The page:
The authorship of the film as a whole -particularly who directed it- has been a subject of some contention amongst fans for years. It clearly carries Spielberg’s stamp, including some of his worst habits of the time, like slow camera pull-ins on actors reaction shots that always irritated the hell out of me and still does on repeat viewings (thankfully something Spielberg grew out of, eventually) that suggest he directed some moments at least, or certainly had a big involvement in the editing. I rather think of Poltergeist as I do Return of the Jedi; the latter may credit Richard Marquand as director but its got George Lucas’ hand all over it, unfortunately (a response to Lucas feeling he lost control of The Empire Strikes Back). I suspect Tobe Hooper worked as a director-for-hire and acceded to Spielberg in all creative discussions (other rumours persist that Spielberg actually took over when Hooper lost control/fell ‘ill’, but that being said, I suspect that had Spielberg really directed it as some suspect, the performances of those child actors would have been much better).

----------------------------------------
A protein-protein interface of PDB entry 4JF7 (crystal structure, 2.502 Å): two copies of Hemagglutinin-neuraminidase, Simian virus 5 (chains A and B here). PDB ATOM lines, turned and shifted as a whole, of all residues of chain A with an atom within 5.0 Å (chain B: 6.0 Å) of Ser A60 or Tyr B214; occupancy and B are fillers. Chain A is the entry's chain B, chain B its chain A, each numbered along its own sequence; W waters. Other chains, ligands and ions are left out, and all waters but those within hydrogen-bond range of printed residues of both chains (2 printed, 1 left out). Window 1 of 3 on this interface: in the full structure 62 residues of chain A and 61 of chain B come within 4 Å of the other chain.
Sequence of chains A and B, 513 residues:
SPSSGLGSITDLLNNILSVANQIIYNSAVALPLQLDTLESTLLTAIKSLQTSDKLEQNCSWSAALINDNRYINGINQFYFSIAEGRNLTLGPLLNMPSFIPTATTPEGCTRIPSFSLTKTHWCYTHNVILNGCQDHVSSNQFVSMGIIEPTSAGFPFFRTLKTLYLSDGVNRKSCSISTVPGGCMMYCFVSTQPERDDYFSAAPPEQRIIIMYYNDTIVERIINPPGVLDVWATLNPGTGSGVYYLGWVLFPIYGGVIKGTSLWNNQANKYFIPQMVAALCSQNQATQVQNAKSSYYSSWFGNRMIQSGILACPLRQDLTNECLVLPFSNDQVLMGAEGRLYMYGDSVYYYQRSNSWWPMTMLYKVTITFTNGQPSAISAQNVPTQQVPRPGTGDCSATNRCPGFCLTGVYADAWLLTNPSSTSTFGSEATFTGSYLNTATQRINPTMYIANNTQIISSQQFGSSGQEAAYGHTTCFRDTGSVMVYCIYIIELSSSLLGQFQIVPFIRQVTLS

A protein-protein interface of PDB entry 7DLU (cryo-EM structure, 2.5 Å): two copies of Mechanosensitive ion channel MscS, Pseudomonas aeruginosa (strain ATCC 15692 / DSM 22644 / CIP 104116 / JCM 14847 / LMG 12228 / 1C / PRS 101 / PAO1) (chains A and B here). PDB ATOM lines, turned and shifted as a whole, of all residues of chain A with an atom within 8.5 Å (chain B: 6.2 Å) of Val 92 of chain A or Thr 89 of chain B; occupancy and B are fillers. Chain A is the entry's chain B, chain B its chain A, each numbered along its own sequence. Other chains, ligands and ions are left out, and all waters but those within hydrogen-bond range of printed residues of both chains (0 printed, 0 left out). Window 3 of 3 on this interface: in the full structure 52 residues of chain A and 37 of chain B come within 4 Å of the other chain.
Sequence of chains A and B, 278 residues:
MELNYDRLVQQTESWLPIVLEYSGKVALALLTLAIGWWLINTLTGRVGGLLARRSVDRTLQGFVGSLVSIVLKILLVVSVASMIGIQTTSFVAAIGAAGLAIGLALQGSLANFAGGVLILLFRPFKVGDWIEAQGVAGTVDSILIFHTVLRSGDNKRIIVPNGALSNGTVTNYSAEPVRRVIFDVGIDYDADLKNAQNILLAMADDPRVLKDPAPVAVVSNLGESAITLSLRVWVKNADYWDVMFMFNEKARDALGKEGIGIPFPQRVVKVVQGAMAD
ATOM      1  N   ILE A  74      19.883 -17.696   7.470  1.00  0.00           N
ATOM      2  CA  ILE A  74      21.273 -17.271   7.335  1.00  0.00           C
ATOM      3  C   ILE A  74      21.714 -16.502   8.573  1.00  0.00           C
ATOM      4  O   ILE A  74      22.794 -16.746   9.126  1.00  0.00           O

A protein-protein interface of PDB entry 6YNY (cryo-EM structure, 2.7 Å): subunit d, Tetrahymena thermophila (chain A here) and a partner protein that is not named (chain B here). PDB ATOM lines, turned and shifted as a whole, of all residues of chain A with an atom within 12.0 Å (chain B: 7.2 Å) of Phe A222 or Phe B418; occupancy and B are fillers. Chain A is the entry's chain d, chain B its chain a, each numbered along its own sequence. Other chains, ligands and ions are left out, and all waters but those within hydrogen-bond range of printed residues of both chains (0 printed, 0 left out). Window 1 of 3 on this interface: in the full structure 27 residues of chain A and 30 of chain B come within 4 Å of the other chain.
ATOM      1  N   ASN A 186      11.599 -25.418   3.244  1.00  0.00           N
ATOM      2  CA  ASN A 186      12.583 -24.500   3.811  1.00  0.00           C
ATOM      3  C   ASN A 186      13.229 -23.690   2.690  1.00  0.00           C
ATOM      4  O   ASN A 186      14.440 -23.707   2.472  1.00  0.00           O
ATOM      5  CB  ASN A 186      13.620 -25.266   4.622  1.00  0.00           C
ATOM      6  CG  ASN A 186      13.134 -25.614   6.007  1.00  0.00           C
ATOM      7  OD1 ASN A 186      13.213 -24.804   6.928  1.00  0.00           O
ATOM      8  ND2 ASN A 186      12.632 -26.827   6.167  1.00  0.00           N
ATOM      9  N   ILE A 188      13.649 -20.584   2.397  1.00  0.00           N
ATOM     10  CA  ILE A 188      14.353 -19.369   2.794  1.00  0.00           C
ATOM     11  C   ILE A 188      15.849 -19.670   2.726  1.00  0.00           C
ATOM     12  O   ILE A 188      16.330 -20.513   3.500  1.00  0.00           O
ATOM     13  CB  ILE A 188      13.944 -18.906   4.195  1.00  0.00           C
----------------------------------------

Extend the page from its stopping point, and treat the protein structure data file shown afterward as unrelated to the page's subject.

There are moments in Poltergeist that are genuinely great; I’ve always loved Goldsmith’s effective score, particularly when we see the ghostly spirits coming down the stairs. It was the moment that truly blew me away back in 1983 and always raises the hairs on the back of my neck. JoBeth Williams is wonderful, the heart and soul of the film that carries all the proceedings once her daughter is abducted by the ghosts haunting the house. The more times I have watched the film, I increasingly wish the script had just had a bit more polish that might have ensured less of a reliance on those effects. Its a film that leans more toward entertainment than genuine scares, I feel; an indication of what Amblin would be all about during the 1980s etc and how mainstream Hollywood was going with its summer blockbusters. Its less an adult horror movie than it is a creepy movie for kids- yeah, a Spielberg horror movie rather than  a Hooper horror movie, clearly (albeit the censors seem to have nixed that intent; Poltergeist is still a 15 over here in the UK).